Friday, May 27, 2011

The European Central Bank in Trouble?

European Central Bank President Jean-Claude Trichet
The ECB is now burdened with assets that, quite frankly are more akin to liabilities.  In an article in Spiegel International (in English) Matthias Brendel and Christoph Pauly report that private commercial banks in struggling European economies are transferring their risk to the ECB.
Many bad loans have now ended up on [the ECB] balance sheet, including ones that were used to build houses like those in Carriglas and elsewhere. No one knows how much they are worth today -- and apparently no one really wants to know.

Since the beginning of the financial crisis, banks in countries like Ireland, Portugal, Spain and Greece have unloaded risks amounting to several hundred billion euros with central banks. The central banks have distributed large sums to their countries' financial institutions to prevent them from collapsing. They have accepted securities as collateral, many of which are -- to put it mildly -- not particularly valuable.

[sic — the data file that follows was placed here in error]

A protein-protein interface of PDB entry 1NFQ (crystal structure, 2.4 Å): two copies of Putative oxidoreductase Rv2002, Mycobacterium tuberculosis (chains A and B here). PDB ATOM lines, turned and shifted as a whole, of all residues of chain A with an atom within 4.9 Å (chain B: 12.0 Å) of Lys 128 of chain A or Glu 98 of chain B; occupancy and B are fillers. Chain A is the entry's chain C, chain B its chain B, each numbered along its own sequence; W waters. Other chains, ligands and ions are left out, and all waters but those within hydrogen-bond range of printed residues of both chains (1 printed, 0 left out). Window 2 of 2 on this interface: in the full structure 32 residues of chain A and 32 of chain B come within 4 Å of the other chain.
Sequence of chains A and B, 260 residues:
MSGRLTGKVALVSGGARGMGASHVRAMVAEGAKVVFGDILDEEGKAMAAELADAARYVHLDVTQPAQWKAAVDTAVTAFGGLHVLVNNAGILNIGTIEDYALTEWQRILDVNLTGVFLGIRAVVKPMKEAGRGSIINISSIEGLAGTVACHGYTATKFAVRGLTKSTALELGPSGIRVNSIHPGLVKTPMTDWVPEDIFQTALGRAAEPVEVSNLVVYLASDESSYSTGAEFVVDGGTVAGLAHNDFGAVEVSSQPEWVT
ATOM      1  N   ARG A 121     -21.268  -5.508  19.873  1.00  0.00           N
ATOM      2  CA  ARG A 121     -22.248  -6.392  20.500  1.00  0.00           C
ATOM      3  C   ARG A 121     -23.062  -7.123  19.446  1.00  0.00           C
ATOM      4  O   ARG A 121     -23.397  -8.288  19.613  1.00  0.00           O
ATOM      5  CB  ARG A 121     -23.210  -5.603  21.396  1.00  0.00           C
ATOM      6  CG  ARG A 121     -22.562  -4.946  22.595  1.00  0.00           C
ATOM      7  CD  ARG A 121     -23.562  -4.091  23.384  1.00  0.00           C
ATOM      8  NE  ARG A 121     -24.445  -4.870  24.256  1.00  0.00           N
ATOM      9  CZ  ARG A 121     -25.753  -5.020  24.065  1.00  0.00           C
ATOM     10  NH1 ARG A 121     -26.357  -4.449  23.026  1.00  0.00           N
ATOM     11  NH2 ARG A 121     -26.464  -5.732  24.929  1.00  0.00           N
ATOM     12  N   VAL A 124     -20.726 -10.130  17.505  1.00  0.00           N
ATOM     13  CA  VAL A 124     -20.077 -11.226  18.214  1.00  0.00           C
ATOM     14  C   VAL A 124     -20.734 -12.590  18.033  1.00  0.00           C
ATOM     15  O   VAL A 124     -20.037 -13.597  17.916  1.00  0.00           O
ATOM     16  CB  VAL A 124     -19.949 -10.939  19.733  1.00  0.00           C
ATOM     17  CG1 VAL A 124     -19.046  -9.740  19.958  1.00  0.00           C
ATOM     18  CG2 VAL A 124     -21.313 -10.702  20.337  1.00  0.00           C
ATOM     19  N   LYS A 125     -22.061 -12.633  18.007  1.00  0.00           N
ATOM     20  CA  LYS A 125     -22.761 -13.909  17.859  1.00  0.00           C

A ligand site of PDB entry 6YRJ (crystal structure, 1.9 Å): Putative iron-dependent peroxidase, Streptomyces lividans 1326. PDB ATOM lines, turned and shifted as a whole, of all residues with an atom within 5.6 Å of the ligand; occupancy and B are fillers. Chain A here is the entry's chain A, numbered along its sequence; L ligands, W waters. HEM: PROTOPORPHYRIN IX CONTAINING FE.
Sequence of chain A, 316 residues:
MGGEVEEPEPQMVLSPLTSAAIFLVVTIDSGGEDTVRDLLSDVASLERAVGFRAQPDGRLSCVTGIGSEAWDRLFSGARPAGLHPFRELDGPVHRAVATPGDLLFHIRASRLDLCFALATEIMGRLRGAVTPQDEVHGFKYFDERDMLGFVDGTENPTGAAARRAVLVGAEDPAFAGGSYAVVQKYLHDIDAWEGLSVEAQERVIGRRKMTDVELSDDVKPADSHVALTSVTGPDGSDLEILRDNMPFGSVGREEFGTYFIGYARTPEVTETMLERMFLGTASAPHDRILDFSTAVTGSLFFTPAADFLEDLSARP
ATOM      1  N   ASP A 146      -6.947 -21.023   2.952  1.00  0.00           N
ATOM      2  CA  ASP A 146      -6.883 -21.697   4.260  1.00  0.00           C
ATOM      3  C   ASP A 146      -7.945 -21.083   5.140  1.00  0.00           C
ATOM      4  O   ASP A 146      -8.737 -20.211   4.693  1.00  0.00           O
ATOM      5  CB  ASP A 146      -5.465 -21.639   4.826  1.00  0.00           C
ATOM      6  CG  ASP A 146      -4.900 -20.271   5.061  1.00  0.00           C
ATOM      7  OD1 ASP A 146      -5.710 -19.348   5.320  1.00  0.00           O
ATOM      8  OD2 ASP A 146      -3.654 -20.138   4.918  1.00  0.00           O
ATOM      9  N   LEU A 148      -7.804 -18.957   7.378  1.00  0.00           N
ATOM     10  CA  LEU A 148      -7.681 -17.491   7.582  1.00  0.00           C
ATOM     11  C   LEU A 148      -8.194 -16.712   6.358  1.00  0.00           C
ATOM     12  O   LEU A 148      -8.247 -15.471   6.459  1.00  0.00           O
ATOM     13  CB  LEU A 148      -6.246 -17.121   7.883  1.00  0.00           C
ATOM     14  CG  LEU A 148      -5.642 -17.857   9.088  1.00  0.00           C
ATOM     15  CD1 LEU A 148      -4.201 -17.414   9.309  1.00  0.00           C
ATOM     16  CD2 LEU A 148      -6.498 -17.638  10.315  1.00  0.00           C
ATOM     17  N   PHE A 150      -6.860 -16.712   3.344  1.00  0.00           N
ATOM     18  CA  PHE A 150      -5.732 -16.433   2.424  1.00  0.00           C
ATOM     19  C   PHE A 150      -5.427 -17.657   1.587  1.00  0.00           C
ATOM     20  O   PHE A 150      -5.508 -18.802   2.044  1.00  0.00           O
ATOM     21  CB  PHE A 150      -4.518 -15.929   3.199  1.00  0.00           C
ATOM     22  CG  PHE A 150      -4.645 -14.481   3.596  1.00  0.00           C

Ireland is apparently the big problem here.  So much of the debt accrued by the Irish government and various nefarious private investors has yet to be covered by the ECB.
Irresponsible real estate sharks, unscrupulous bankers and populist politicians had ruined the country's finances. It was forced to spend €70 billion to support its banks, even as the government itself was all but bankrupt. In November 2010, the Europeans came to the rescue of the Irish with €85 billion from their joint bailout fund. But Ireland is still far from being rescued.
Meanwhile, the Irish had been busy cranking out toxic asset-backed securities which have little or no value.  But the ECB is forced to prop up these economies to prevent a run on the currency.
No one really knows how high the central bank's risk is in the crisis-ridden countries of Ireland, Portugal, Greece and Spain. But Bundesbank statistics provide an indication of how drastically the situation has changed in Europe. They show that these countries' liabilities to the euro system have risen to €340 billion within about three years. Since the countries are disconnected from the international capital market and domestic savers have only limited confidence in their banks, other European central banks -- most notably the Bundesbank -- are forced to inject more and more money.

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